Theoretical overview and motivation
This first chapter provides an overview of our current theoretical understanding of particle physics and outlines the main motivation for the experimental search described in chapter 4.
I begin by presenting the Standard Model (SM) of particle physics in section 1.1 before focusing on the results from the latest Lepton Universality (LU) tests and their implications on charged Lepton Flavour Violation (cLFV) in section 1.2.
The Standard Model of particle physics
The Standard Model of particle physics is a quantum field theory (QFT) that aims at describing the fundamental interactions and elementary particles. With the notable exception of the gravitational force, which is currently unaccounted for in the model, it provides a full depiction of our present understanding of fundamental physics.
The whole model is predicated upon the principle of local gauge invariance with regards to the symmetry group SU(3)C SU(2)L U(1)Y where the SU(3)C factor is responsible for the strong interaction while the SU(2)L U(1)Y one governs the unified electroweak interaction.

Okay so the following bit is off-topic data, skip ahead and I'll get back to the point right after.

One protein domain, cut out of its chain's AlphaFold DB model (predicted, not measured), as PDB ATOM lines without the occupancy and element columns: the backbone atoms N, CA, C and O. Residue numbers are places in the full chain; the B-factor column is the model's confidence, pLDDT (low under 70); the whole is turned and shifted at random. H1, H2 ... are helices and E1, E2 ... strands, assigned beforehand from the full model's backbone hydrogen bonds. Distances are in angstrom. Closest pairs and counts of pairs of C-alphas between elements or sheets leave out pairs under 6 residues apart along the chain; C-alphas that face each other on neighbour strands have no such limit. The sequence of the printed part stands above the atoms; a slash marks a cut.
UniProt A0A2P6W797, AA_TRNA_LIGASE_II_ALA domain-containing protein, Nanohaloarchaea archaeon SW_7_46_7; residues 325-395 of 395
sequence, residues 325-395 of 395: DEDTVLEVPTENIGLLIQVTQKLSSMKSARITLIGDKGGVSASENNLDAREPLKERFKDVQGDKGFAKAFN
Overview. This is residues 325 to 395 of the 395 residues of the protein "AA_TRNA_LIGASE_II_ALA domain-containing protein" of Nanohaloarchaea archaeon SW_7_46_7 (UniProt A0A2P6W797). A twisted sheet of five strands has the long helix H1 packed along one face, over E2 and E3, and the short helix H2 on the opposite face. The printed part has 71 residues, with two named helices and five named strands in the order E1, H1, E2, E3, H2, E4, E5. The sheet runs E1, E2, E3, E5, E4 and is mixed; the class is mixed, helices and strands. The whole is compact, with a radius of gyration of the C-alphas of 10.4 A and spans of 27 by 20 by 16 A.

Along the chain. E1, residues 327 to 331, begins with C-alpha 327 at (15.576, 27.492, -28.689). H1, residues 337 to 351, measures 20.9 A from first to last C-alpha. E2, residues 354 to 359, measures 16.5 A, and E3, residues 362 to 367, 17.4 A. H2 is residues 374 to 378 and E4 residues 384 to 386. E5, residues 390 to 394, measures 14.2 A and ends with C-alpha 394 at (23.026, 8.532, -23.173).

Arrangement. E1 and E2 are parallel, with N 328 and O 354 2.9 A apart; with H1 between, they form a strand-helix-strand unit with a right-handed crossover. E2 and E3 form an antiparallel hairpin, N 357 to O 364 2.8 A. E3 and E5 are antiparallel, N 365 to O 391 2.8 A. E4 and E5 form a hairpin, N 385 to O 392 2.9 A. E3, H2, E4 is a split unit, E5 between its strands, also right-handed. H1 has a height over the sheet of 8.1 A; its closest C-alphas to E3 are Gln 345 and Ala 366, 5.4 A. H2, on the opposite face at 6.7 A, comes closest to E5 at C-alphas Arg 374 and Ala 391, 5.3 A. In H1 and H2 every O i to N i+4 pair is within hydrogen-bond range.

The field content of the theory can be split in three categories. Spinor fields (spin 12 ) are associated with the elementary particles composing the matter. Vector fields (spin 1) represent the gauge bosons encoding the fundamental interactions. Lastly, a scalar field (spin 0) is responsible for the masses of the massive particles.
The building blocks of matter are the fermions (spin 12 particles). The ones that participate in the strong interaction are called quarks, while the rest are referred to as leptons. Fermions are split into three families (or generations) of increasingly growing mass. For each family, there are two quarks (of electric charge Q = +23 and Q = 13 , respectively) and two leptons (of electric charge Q = 1 and Q = 0). These are called, for the first family, the up and down quarks, the electron and the electron neutrino. Finally, the spinor fields identified to the fermions have a left-handed component and a right-handed one. Only the former takes part in the weak interaction (hence the L in SU(2)L).
All these particles are depicted in figure 1.1 along the bosons described in the following two sections. It is important to note that each quark carries a specific flavour quantum number and that, for each generation, a single further such number is shared by both leptons.
The properties of the fermions are encoded in the representation of the gauge group in which they transform. So, by indexing the representations of SU(3)C and SU(2)L by their dimension and specifying the weak hypercharge Y (eigenvalue of the generator of U(1)Y ), the full fermionic content of the SM can be expressed as depicted in table 1.1.
It should be pointed out that the right-handed neutrinos described here can not participate in any interaction. They are added to the model in order to explain the experimental observation of neutrino masses and oscillations. These particles have not been observed yet.
Gauge bosons and interactions